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Economic, Government

Industry Perspectives Op-Ed: Regulators/government, whose interests are being served?

Ghassan Nimry
Industry Perspectives Op-Ed: Regulators/government, whose interests are being served?

In order to support our evolving lifestyles, humans are consuming far too many planetary resources and producing too much carbon.

We are in a phase called “Capacity Biodeficit,” where each of us consumes (on average) far more than the earth is capable of producing.

If everyone lived like the average American or Canadian, they would consume about four times the earth’s capacity to provide. And with industrialization and urbanization, aided by the widespread availability of information, countries around the world are trying to emulate the western consumption lifestyle. With increasing global temperatures boosting the use of air-conditioning, the environmental impacts will get worse.

We are on the negative side of the supply/demand equation. Not only are we extracting more resources than the earth can provide (excessive demand), we are also damaging earth’s ability to produce (constraining supply). Deforestation; pollution of the soil, water and air; desertification; depletion of underground water resources, etc. are all taking their toll.

In economic terms, less supply and more demand means rising prices, restricting the ability of many to afford once essential items and that could (and will) lead to social unrest.

Most politicians would go for a quick Band-Aid and ease the money supply and hope things will get solved by the next politician. This will make people feel richer in the short term, so an easy vote-winning fix.

It is political suicide in our consumer-spending driven economies to ask people to consume less and exert more effort to coax more output from the earth. It is not as commercially rewarding to be a farmer as it is to be an investment banker for example.

A market of limited supply produces inflation. If combined with a global recession, stagflation occurs. No matter which way you look at things, life as we are living it, is becoming — no pun intended — unsustainable.

A major contributor to this sad state of affairs is real estate. We need places to live, work, play. So we need space to build our homes, offices, schools; need roads to get us there; power stations, water and sewage treatment; fuel, raw materials and finished goods.

The decisions made by each individual developer building those 13,000 projects starting every day around the world dictate to society how much space we need, how many roads to build, how much water to treat, how much power to produce, how much fuel to import, etc.

Such is the reason why real estate development is directly responsible for 40 per cent of global energy and 33 per cent of global carbon emissions.

Each individual developer is happily privatizing the upside of building and owning real estate and socializing the downside environmental degradation of their decisions. Those decisions directly injure the environment and we are all paying for it.

The world is adopting renewable energy production with great urgency, with wind, solar, hydro and geothermal energy (I still have trouble calling nuclear energy “green”) contributing 11.41 per cent of primary produced energy (2019 data for electricity, heating and transport), compared to 6.04 per cent in 1965, a modest increase of 5.37 per cent in 54 years.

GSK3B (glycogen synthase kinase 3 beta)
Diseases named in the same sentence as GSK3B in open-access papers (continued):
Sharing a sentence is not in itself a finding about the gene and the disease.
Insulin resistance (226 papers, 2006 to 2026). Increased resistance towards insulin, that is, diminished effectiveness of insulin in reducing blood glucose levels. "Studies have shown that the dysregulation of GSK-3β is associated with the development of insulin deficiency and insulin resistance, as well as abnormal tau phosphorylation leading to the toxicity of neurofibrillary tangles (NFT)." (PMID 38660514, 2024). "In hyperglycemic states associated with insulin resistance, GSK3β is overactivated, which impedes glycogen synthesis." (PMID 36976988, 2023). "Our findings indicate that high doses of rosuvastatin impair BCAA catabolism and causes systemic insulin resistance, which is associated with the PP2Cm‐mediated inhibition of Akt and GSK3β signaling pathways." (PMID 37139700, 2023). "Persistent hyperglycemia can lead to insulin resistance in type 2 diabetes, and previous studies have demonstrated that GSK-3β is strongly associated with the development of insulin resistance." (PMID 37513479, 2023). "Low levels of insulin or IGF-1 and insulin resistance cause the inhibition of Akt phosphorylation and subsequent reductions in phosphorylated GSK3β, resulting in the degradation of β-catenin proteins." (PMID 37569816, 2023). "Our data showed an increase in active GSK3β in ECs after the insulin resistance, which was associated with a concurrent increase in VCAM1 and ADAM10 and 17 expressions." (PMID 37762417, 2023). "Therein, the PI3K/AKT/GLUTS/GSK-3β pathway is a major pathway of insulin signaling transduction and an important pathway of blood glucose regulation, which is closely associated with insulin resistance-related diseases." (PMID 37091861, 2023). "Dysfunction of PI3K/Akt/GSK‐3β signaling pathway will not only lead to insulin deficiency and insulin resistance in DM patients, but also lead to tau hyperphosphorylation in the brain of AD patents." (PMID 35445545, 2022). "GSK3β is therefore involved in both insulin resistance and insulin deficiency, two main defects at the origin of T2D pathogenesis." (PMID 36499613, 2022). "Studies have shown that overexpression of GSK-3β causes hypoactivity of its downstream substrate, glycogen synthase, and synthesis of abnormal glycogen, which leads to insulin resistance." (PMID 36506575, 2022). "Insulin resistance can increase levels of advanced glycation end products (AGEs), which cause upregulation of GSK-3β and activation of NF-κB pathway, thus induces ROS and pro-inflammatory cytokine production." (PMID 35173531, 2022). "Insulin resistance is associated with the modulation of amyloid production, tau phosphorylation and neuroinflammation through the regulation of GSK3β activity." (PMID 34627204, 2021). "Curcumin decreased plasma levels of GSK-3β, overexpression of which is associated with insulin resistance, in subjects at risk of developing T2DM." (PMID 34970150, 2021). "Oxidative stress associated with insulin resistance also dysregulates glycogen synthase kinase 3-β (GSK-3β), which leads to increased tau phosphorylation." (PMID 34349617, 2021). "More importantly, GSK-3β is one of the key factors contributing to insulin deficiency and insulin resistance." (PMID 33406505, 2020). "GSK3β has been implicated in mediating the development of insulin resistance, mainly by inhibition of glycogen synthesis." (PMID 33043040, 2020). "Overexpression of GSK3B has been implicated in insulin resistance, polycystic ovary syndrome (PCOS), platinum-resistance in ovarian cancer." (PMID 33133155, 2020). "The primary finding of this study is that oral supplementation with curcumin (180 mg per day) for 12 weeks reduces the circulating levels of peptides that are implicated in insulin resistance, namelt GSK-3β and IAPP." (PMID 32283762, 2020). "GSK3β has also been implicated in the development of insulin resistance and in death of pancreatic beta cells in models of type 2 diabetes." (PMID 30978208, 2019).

On a more optimistic note, 26.66 per cent of global electricity production comes from renewable energy sources, 20.83 per cent in 1985, up 5.83 per cent in 35 years.

In all honesty, I was very surprised with the 1965 figure for renewable primary energy as I expected it to be lower for some reason. I was even more surprised that all these impressive and well-publicized renewable “green” electricity initiatives resulted in less than a six per cent increase in 35 years.

The main reason for this surprisingly low level of achievement — notwithstanding all the publicity around green energy production — is that we have continued to build inefficiently.

So all that extra “green” energy still is following its fossil fuel cousins supplying the needs of our vastly inefficient buildings.

Rather than governments as a priority mandating lower energy consumption so that the energy produced is used more efficiently and renewable energy can make a bigger impact, there was a strong push to produce more green energy, such that green energy contribution towards energy consumed rose less than six per cent in 35 years.

How many civil wars, revolutions and invasions took place in order to keep fuel prices low, so that we can then burn that fuel to inefficiently heat and cool our homes and buildings. We perhaps use a quarter of the energy content of the fuel once it is delivered to us, and for every unit of energy we consume, we need to extract three units of energy. So, saving one unit of energy consumption, saves three energy units at the source.

To be continued in the next article.

This op-ed is the seventh in a series from Eco-Structures International’s founder and director Ghassan Nimry which focuses on innovative sustainable engineering solutions to today’s climate change problems. He believes that technology can solve many of today’s seemingly intractable problems, but to make it work we need collective work, personal acknowledgement of our role in the problem and our ability to be part of the solution.

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